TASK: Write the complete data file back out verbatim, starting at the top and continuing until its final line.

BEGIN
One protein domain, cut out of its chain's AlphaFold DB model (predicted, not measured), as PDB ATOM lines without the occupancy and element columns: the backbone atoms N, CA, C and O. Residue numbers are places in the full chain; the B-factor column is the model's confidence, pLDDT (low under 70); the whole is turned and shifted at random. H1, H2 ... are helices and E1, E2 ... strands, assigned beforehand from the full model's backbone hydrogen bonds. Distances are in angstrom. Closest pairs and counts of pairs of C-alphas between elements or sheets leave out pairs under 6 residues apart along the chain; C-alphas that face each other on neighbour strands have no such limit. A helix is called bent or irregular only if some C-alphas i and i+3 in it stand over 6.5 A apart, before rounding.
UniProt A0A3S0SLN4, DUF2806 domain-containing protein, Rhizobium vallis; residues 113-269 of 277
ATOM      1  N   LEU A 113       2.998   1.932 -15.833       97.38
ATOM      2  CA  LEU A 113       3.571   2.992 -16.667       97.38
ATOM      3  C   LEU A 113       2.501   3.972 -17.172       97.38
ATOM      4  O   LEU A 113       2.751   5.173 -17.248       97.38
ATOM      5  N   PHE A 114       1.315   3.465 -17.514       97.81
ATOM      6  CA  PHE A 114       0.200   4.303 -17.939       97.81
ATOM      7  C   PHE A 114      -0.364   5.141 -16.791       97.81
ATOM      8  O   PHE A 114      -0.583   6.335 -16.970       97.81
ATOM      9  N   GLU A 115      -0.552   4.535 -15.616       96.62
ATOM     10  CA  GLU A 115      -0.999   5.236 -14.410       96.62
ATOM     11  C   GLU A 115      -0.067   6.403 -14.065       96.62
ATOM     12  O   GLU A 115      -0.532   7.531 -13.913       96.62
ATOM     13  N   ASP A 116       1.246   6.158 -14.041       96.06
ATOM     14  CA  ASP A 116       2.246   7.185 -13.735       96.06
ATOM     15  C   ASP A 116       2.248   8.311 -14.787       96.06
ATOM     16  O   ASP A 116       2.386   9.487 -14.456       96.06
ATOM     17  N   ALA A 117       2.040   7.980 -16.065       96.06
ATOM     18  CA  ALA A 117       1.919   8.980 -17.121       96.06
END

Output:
One protein domain, cut out of its chain's AlphaFold DB model (predicted, not measured), as PDB ATOM lines without the occupancy and element columns: the backbone atoms N, CA, C and O. Residue numbers are places in the full chain; the B-factor column is the model's confidence, pLDDT (low under 70); the whole is turned and shifted at random. H1, H2 ... are helices and E1, E2 ... strands, assigned beforehand from the full model's backbone hydrogen bonds. Distances are in angstrom. Closest pairs and counts of pairs of C-alphas between elements or sheets leave out pairs under 6 residues apart along the chain; C-alphas that face each other on neighbour strands have no such limit. A helix is called bent or irregular only if some C-alphas i and i+3 in it stand over 6.5 A apart, before rounding.
UniProt A0A3S0SLN4, DUF2806 domain-containing protein, Rhizobium vallis; residues 113-269 of 277
ATOM      1  N   LEU A 113       2.998   1.932 -15.833       97.38
ATOM      2  CA  LEU A 113       3.571   2.992 -16.667       97.38
ATOM      3  C   LEU A 113       2.501   3.972 -17.172       97.38
ATOM      4  O   LEU A 113       2.751   5.173 -17.248       97.38
ATOM      5  N   PHE A 114       1.315   3.465 -17.514       97.81
ATOM      6  CA  PHE A 114       0.200   4.303 -17.939       97.81
ATOM      7  C   PHE A 114      -0.364   5.141 -16.791       97.81
ATOM      8  O   PHE A 114      -0.583   6.335 -16.970       97.81
ATOM      9  N   GLU A 115      -0.552   4.535 -15.616       96.62
ATOM     10  CA  GLU A 115      -0.999   5.236 -14.410       96.62
ATOM     11  C   GLU A 115      -0.067   6.403 -14.065       96.62
ATOM     12  O   GLU A 115      -0.532   7.531 -13.913       96.62
ATOM     13  N   ASP A 116       1.246   6.158 -14.041       96.06
ATOM     14  CA  ASP A 116       2.246   7.185 -13.735       96.06
ATOM     15  C   ASP A 116       2.248   8.311 -14.787       96.06
ATOM     16  O   ASP A 116       2.386   9.487 -14.456       96.06
ATOM     17  N   ALA A 117       2.040   7.980 -16.065       96.06
ATOM     18  CA  ALA A 117       1.919   8.980 -17.121       96.06